The stark employment challenges faced by the Latrobe Valley were realised by a government department head recently, as she walked down Hotham Street, Traralgon.
Department of Planning and Community Development Gippsland regional director Jane Oakley overheard a worker chatting about being home on his 10-day break from his fly-in fly-out position in northern Australia.
“It’s not until you see it happening that it really hits home; we have a very skilled workforce that is attracted by other organisations interstate and globally, and we run the risk of losing that,” Ms Oakley said, speaking to a room of business and industry representatives on Tuesday.
Such challenges faced by the region were thrown open for discussion at the Gippsland Industries in Transition conference over the past two days, as the region’s dominant and emerging industries and businesses discussed their visions, ideas, and questions for the region’s future.
Organised by the Gippsland Trades and Labour Council at Kernot Hall in Morwell, a range of speakers from agriculture, forestry, education, and government departments openly shared their potential strengths and weaknesses and their roles in diversifying the region’s economy to a low carbon future.
GTLC secretary John Parker said while much work had been done in the region to prepare for the future, the event was about identifying shortfalls in what most stakeholders realised and appreciated needed to be a unified strategy.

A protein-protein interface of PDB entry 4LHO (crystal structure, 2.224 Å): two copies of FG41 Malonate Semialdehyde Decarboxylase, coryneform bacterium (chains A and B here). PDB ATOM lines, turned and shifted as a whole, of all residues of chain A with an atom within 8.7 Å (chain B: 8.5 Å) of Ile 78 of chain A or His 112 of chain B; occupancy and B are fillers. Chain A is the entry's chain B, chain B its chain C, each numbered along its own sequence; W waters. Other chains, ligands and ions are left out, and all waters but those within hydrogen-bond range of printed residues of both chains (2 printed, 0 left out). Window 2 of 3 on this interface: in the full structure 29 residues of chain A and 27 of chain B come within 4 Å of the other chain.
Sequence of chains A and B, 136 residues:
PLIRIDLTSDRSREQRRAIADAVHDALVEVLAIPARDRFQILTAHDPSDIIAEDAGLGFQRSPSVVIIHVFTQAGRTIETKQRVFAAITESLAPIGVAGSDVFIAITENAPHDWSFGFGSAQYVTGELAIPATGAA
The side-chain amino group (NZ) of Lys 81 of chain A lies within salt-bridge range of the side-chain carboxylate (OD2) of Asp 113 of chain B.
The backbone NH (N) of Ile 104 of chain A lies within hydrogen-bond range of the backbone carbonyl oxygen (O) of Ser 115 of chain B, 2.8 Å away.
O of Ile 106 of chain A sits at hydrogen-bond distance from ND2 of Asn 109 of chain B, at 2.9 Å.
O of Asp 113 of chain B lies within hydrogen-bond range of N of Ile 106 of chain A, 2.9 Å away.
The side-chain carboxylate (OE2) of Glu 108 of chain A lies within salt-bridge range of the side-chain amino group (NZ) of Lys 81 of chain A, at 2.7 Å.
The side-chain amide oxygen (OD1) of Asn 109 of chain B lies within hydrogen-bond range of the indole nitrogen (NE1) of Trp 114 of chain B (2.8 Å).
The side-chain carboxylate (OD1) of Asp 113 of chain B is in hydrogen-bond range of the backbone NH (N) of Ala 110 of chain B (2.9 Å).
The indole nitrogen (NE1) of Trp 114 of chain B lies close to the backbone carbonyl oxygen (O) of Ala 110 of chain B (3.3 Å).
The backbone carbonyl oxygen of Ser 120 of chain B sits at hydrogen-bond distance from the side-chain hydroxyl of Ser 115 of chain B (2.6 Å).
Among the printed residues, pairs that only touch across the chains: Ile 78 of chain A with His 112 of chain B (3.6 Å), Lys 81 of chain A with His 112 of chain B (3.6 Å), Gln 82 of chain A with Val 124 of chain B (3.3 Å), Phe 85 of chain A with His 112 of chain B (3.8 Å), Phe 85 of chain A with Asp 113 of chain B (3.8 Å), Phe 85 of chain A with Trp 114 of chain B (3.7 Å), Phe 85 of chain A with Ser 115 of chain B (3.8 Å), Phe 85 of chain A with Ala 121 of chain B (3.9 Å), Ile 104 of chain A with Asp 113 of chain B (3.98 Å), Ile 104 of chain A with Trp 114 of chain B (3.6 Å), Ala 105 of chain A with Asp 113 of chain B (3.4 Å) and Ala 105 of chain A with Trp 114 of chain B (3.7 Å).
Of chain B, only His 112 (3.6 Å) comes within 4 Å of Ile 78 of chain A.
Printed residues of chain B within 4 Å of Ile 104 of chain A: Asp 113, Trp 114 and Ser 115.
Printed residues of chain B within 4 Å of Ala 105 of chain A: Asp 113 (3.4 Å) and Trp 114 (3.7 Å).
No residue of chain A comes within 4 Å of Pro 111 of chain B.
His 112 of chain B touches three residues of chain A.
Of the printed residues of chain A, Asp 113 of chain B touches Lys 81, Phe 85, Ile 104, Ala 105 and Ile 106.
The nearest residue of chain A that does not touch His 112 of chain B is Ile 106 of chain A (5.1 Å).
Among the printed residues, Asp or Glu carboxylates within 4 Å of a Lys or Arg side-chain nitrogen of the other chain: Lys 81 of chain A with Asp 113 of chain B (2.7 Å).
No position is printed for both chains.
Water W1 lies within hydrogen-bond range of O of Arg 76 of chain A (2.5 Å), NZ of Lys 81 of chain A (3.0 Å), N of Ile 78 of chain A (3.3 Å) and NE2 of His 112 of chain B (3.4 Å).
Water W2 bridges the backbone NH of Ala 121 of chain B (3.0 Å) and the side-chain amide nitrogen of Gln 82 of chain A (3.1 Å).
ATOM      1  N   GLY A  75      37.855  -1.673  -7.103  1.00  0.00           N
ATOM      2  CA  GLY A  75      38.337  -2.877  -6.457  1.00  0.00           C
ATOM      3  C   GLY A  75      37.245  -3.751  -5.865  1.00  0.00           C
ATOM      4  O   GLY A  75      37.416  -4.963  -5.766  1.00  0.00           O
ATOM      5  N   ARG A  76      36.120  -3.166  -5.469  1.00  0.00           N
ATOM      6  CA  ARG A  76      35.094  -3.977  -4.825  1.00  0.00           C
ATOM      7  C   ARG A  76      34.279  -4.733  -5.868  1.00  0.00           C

Latrobe City Mayor Ed Vermeulen said while a vast and diverse industry representation and turnout boded well for the region’s future, he was “very aware” of community perceptions of such events as “talkfests”, which would test the patience and interest of Latrobe Valley residents.
“We don’t want to bombard people with this, but people need to know that we are on the case, and the extent to which we can influence support in the area; it’s about taking a unified message to government about what our priorities are.”
Mr Vermeulen said considering the recent influx of announcements regarding the State Government’s intentions to utilise the brown coal resource, the region could get “a little too preoccupied that (brown coal) was our only way forward”.